Technology executives scrambling after US Senate roasting

Executives from the world’s largest (and most valuable) tech companies were hauled before the US senate last week to defend their companies’ content moderation policies as regulators look to crack down on poor conduct.

Executives from the world’s largest (and most valuable) tech companies were hauled before the US senate last week to defend their companies’ content moderation policies as regulators look to crack down on poor conduct.

The Senate Commerce Committee grilled top executives from Google, Twitter, and Facebook in a broader move to repeal Section 230 of the Communications Decency Act,1 which protects online platforms from liability for the content posted by their users.

The obscure piece of legislation has drawn the ire of both Republicans (who claim President Donald Trump is being unjustifiably censored) and Democrats (who worry the policy allows the spread of misinformation) in recent years.


Watch the full hearings here


During the almost-four hour session, Republican senator (and former Presidential hopeful) Ted Cruz took aim at Twitter CEO Jack Dorsey for removing content posted by President Donald Trump while his fellow Republican Cory Gardner asked why firebrand Iranian Ayatollah Ali Khamenei was not banned after calling for Israel to be dismantled.


An ongoing struggle 

It’s not the first time the controversial social media executive has come to blows with US senators, having faced similar accusations of anti-conservative bias in 2018 when the Senate Intelligence Committee grilled tech companies over a range of issues including data privacy and hate speech.

This growing backlash to big technology is part of an ongoing trend that has seen uneasy regulators grow increasingly concerned by the market power and data collection capacity of these businesses – and the possibility they may abuse those powers.

This has triggered a “race to regulate”, according to professional services firm Herbert Smith Freehills, and prompted major platform providers to change their own policies to keep regulators – and consumers – happy, including by cracking down on third-party cookie data collection.

Google has announced they will ban the use of this data by 2022, following the example set by competitors Safari and Firefox (who have already banned the controversial data source) in a move that will devastate the online marketing industry.


The solution

As these changes unfold, Australian listed data collection and insights business Pureprofile (ASX: PPL) is positioned to be a big winner in the race for trustworthy data which doesn’t violate the privacy of those who share their information.

Pureprofile’s proprietary platform collects declared data – first party information willingly volunteered by its panels of consumers – many of which fall into the key 25-34, 35-44, and 45-54 year age groups.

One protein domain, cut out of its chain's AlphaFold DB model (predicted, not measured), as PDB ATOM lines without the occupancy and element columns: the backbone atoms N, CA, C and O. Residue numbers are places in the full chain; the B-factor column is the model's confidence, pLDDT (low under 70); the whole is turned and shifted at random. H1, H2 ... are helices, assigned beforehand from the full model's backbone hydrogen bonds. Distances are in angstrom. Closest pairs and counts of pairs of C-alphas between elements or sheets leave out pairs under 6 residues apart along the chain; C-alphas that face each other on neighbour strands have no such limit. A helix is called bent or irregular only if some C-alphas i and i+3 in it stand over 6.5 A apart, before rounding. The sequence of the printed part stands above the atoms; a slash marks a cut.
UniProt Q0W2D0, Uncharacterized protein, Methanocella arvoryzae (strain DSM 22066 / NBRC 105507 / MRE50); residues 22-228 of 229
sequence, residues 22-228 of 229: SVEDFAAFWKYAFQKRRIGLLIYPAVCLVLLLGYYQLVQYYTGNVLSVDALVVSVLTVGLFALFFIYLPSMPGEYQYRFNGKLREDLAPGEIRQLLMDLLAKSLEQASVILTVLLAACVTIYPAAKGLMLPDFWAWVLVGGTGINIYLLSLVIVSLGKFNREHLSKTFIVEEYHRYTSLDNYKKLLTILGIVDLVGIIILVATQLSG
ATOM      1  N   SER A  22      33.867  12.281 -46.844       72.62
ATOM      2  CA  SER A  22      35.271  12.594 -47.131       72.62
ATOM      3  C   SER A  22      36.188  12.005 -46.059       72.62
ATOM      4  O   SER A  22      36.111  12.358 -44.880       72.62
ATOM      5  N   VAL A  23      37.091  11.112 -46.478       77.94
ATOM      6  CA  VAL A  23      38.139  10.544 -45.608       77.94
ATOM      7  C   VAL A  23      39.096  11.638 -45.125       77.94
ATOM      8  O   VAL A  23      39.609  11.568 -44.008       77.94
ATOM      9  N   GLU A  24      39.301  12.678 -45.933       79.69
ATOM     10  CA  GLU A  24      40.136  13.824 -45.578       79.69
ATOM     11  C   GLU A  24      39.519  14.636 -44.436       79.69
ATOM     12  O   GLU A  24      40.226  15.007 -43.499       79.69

Partnerships with other online providers globally give the business access to hundreds of millions of consumer profiles across 25 countries in addition to the more than 2 million it already has in Australia, New Zealand, the United Kingdom and the United States. 

And the data collected by Pureprofile allows them to aggregate it and work with their clients to build comprehensive consumer profiles. This is all provided through Pureprofile’s proprietary technology platform – developed over 20 years – which clients can access on a self-serve, Software-as-a-Service basis.

Independent research house Research as a Service (RaaS) said Pureprofile’s capacity to provide pre-qualified panels of consumers to clients – with privacy requirements matched for both parties – is a core strength, and the proprietary technology underpinning this “is a highly profitable and growing part” of the company’s revenue stack.

The company has recently undergone a restructure and added former Kantar and Dynata executive Martin FIlz to the team, and is now going through a recapitalisation (via a fully underwritten, 8-for-1 entitlements offer priced at 2 cents per share) which will drastically reduce the business’ debt burden and allow for greater investment into its proprietary technology.

With these changes, RaaS base case scenario is for Pureprofile’s price to reach 4.6 cents per share at the conclusion of the capital raise. This was based off a discounted cash flow valuation method – which estimates a company’s value based on projections of its cash flow.

RaaS also looked at the upside and downside cases using the same methodology. The downside case is for Pureprofile’s share price to hit 2.5 cents following the capital raise, while the upside case sees it hit 8.1 cents.

Join Pureprofile CEO Martin Filz this Friday, 13th November at 11am AEDT in a live online investor briefing where he’ll discuss the industry tailwinds and the company’s strategic turnaround. Click here to book your spot.


Reach Markets have been engaged by PPL to help manage their investor communications. As the advisers assisting with the management of their current Rights Issue, Reach Markets may receive fees depending on its uptake.




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